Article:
Costa Rica’s gambling regulator, the Social Protection Board (JPS), is reportedly reviewing a handful of proposals from national and international legal entities to operate online gambling, including sports betting and electronic lottery in the Central American country.

The JPS, which is reportedly exclusively responsible for the “‘creation, administration, sale and commercialization of sports betting and other gambling products,’ launched the online gambling concession process last month after the body announced it would accept offers from March 16 to April 5, 2021.

Offers received:

Citing Costa Rican television broadcaster Teletica, SBC Americas reports the gambling regulator received five offers, while a proposal was submitted by a legal representative via official letter.

According to an earlier report, Marketing Manager for the JPS, Evelyn Blanco, explained…

“The Social Protection Board is the only administrator involved in this process, the companies that participate are filtered, two legal companies are picked [in each modality], two for betting, two for electronic lottery and two for lottery games (electronic scratch cards). Those companies are the ones that are going to report to the JPS, there is no intermediary here.”

Associated costs:

According to the report on Monday, each of the operators chosen by the regulator will be required to hand over a deposit of between $100,000 and $200,000 to the gambling regulator, while an additional $250,000 also payable to the JPS is to serve as a guarantee.

The Board will, moreover, retain 70 percent of the profits, and as stated previously by marketing manager Blanco, there will be no intermediary involved in the process. Another key aspect, the proposed databases along with the games will become the JPS’s property.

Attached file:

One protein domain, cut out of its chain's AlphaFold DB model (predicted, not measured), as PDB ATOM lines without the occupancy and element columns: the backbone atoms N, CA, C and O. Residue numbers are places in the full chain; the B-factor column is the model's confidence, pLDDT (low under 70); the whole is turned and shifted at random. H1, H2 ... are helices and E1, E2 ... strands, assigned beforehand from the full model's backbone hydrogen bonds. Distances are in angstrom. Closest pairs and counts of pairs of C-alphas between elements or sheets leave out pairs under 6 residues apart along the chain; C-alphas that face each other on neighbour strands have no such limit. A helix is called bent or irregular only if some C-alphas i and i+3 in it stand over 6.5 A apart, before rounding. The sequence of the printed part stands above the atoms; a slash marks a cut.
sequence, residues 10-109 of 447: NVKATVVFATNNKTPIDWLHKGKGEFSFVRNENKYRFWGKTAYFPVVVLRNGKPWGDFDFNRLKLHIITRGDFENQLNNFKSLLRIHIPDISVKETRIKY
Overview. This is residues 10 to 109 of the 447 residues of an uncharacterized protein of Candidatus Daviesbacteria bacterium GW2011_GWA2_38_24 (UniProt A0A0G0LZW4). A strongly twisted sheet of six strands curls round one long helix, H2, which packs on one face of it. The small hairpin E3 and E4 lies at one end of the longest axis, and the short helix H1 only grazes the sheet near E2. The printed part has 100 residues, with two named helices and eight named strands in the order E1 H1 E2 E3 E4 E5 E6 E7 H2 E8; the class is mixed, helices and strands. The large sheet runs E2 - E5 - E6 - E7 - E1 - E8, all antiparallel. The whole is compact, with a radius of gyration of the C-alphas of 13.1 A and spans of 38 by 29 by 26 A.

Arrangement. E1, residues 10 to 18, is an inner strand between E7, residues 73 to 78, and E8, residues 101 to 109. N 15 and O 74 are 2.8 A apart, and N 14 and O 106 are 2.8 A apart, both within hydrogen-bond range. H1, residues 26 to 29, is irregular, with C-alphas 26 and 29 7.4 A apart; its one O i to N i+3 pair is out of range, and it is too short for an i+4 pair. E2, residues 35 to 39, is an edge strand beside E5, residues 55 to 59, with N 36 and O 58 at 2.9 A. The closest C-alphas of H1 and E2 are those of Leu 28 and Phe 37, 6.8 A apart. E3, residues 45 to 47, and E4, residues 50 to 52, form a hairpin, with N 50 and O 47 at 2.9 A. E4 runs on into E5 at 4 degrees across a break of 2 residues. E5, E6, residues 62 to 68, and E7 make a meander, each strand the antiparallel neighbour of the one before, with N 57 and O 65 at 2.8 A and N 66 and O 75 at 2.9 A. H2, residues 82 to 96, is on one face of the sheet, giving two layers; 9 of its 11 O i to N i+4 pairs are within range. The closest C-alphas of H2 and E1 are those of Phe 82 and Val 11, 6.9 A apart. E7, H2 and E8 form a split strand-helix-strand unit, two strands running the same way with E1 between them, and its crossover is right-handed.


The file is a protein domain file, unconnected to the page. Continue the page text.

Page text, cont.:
Social protection effort:

President for the JPS, Esmeralda Britton emphatically declared…

“This institution intends to ensure that revenue is generated for the 500 social programs that aim to help vulnerable people who benefit from the money that comes from the commercialization of these products.”

The JPS reportedly previously shared that a concession will authorize three individual platforms, which will consist of two operators for each platform.

Britton went on to say…

“The Board has demonstrated throughout its almost 176 years of existence its ability to evolve and adapt to new times. We believe that in the case of the digital age, the institution is walking on the path of technological transformation that allows us to strengthen social protection.”

Last month’s report from Lottery Daily, which is part of the SBC News Network, reported that in order to participate in the process, each of the operators were required to pay a deposit of between $160 and $320 to the JPS, while also paying an additional $400 as a guarantee.

Costa Rica regulator JPS receives five proposals to operate online gambling

Platform oversight:

Also included in the March 17 report, after the online gaming market opens in the Central American country, the JPS plans to review the trio of platforms via a pilot program that will test them for a period of one year, while any modifications will be sales volume-based.

General Manager for the JPS, Marilyn Solano Chinchilla also reportedly stated at the time…

“We are changing the gaming industry by maintaining control of the state lottery, which by law is our responsibility. Also, this doesn’t affect lottery vendors, and it also expands alternatives for players.”

CR online gambling landscape:

It should be noted that while technically online gambling is illegal in Costa Rica, it is more of a formality as historically the government hasn’t been known to take action against the activity. As long as operators refrain from offering their services to residents of the country, they have been able to establish a presence there, as until recently, there has been no actual licensing or supervisory body.

Last year, the JPS’s Blanco revealed in an interview with Spanish television program TeleDiario that the illegal lottery market in Costa Rica was worth $380 million, mainly due to the ease of prize collection, and represented 46 percent of the market as well, according to a November 13, 2020 report.

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